Infusion of HIV-Neutralizing Antibody Decreases Viremia

Strong selection pressure seen for outgrowth of less neutralization-sensitive viruses

aids virus

FRIDAY, Dec. 23, 2015 (HealthDay News) -- A single infusion of the potent human monoclonal antibody (mAb) targeting the HIV-1 CD4 binding site, VRC01, decreases plasma viremia, according to a study published in the Dec. 23 issue of Science Translational Medicine.

Rebecca M. Lynch, from the National Institutes of Health in Bethesda, Md., and colleagues examined the impact of VRC01 on antiretroviral therapy (ART)-treated and untreated HIV-1-infected subjects.

The researchers found that two infusions of VRC01 did not reduce the peripheral blood cell-associated virus reservoir measured four weeks after the second infusion among six ART-treated individuals with undetectable plasma viremia. A reduction in viremia was seen for six of eight ART-untreated viremic subjects after infusion with a single dose of VRC01. In two subjects with plasma virus load <1,000 copies/mL, virus suppression to undetectable levels occurred over 20 days until VRC01 levels declined. Viremia was only partially suppressed by mAb infusion among the remaining four subjects, with baseline virus loads between 3,000 and 30,000 copies; strong selection pressure was seen for the outgrowth of less neutralization-sensitive viruses.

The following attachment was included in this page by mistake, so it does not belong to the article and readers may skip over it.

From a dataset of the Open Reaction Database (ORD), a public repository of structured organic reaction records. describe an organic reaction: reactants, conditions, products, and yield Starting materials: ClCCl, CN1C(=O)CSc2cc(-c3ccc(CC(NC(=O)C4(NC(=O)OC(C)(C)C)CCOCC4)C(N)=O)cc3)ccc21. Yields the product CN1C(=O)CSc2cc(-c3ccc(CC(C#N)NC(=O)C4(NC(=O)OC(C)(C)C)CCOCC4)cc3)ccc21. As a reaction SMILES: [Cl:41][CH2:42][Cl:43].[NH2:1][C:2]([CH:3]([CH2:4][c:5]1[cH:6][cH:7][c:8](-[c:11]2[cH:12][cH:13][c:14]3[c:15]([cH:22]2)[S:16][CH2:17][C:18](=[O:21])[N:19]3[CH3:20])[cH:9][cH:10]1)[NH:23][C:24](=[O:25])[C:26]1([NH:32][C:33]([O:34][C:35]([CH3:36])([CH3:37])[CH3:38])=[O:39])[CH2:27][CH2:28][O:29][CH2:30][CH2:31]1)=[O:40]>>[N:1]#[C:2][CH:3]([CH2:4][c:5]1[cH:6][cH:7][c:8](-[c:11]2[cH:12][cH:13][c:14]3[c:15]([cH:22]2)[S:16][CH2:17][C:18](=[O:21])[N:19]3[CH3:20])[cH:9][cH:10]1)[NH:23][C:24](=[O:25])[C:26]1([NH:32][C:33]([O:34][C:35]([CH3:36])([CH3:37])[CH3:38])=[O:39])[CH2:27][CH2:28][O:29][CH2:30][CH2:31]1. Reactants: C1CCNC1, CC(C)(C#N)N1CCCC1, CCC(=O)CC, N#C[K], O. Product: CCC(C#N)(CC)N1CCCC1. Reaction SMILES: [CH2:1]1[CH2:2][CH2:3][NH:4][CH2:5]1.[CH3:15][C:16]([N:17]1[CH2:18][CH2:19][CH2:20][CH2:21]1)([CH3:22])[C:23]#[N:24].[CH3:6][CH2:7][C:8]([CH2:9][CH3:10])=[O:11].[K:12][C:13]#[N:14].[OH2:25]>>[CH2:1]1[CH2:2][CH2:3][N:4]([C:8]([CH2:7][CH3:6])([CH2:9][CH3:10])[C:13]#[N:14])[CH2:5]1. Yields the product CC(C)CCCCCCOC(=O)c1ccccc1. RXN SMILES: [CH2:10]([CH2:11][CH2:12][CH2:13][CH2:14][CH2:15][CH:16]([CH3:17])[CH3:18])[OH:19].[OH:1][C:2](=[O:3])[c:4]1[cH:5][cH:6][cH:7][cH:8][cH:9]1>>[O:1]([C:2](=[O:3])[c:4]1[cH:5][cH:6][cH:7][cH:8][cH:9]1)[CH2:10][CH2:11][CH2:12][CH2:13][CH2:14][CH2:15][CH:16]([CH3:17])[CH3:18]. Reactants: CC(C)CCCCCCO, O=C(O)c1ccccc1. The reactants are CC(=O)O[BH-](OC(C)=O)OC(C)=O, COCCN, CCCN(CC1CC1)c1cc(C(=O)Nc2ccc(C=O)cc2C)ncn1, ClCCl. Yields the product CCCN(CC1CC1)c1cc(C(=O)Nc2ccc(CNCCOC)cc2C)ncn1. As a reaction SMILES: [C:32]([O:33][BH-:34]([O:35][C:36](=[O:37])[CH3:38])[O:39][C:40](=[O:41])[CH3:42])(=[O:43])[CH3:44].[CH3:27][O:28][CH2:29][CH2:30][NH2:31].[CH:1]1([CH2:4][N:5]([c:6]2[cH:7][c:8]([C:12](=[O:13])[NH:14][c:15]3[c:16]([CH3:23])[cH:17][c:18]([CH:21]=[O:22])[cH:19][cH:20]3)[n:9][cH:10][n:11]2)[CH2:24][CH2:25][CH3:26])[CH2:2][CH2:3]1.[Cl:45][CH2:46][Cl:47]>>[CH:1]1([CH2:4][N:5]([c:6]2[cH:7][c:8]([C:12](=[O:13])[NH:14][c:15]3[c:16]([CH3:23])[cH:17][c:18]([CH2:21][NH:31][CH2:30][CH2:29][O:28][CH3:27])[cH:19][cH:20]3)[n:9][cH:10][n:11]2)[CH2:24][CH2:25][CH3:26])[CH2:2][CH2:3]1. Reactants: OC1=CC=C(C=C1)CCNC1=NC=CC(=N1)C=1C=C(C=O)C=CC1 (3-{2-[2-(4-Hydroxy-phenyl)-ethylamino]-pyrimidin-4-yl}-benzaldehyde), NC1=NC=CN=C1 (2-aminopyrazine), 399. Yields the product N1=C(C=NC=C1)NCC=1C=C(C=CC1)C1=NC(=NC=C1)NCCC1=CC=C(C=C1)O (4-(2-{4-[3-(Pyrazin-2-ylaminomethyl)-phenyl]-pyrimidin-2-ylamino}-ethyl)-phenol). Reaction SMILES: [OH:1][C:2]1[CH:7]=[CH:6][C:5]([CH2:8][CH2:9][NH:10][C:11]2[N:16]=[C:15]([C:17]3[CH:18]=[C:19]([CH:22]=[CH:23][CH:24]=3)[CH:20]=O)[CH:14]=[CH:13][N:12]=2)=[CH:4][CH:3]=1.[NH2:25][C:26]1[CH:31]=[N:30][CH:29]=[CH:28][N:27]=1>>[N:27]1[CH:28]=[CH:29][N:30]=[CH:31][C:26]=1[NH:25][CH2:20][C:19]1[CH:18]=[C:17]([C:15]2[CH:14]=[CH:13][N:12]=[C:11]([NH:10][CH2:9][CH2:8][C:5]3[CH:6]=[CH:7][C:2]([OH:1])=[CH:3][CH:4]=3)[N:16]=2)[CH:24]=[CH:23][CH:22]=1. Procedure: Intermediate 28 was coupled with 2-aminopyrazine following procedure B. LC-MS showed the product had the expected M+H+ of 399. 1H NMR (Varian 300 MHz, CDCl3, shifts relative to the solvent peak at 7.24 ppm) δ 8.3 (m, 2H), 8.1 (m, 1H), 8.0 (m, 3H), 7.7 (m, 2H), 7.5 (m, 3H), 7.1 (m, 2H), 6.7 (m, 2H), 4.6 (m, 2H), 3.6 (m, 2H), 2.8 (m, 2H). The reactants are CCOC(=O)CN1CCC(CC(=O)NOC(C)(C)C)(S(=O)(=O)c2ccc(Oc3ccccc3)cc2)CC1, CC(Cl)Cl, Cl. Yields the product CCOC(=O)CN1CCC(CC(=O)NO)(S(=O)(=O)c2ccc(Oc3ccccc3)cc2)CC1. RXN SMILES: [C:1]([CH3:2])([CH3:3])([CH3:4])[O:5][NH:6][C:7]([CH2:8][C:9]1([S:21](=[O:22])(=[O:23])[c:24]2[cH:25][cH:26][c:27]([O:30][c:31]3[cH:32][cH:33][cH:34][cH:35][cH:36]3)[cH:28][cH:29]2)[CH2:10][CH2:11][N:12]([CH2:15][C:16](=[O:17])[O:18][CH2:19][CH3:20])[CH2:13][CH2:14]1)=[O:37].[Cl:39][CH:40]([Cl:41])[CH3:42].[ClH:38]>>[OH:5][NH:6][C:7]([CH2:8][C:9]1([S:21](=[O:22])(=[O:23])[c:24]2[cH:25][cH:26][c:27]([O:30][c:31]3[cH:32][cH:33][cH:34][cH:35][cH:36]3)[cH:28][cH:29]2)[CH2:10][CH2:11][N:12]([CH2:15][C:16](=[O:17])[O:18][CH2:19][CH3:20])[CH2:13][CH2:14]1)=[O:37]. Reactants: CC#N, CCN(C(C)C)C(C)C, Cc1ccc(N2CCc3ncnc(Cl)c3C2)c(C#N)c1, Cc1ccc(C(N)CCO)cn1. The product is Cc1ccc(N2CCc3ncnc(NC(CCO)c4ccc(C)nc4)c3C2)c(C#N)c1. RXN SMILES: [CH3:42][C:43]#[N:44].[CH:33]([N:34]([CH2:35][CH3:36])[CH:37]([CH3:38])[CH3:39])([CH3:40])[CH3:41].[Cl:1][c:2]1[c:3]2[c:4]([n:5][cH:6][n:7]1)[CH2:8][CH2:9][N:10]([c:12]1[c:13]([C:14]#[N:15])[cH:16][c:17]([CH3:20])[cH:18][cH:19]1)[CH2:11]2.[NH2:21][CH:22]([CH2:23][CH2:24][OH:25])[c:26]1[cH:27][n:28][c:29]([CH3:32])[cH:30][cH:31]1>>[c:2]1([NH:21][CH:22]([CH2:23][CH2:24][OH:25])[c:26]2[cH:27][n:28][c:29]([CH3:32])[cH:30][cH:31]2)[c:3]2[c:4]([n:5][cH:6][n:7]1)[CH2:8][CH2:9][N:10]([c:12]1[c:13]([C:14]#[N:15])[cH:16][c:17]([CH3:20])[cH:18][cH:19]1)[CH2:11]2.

"In summary, a single infusion of mAb VRC01 significantly decreased plasma viremia and preferentially suppressed neutralization-sensitive virus strains," the authors write. "These data demonstrate the virological effect of this neutralizing antibody and highlight the need for combination strategies to maintain virus suppression."

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Physician’s Briefing Staff

Physician’s Briefing Staff

Published on December 23, 2015

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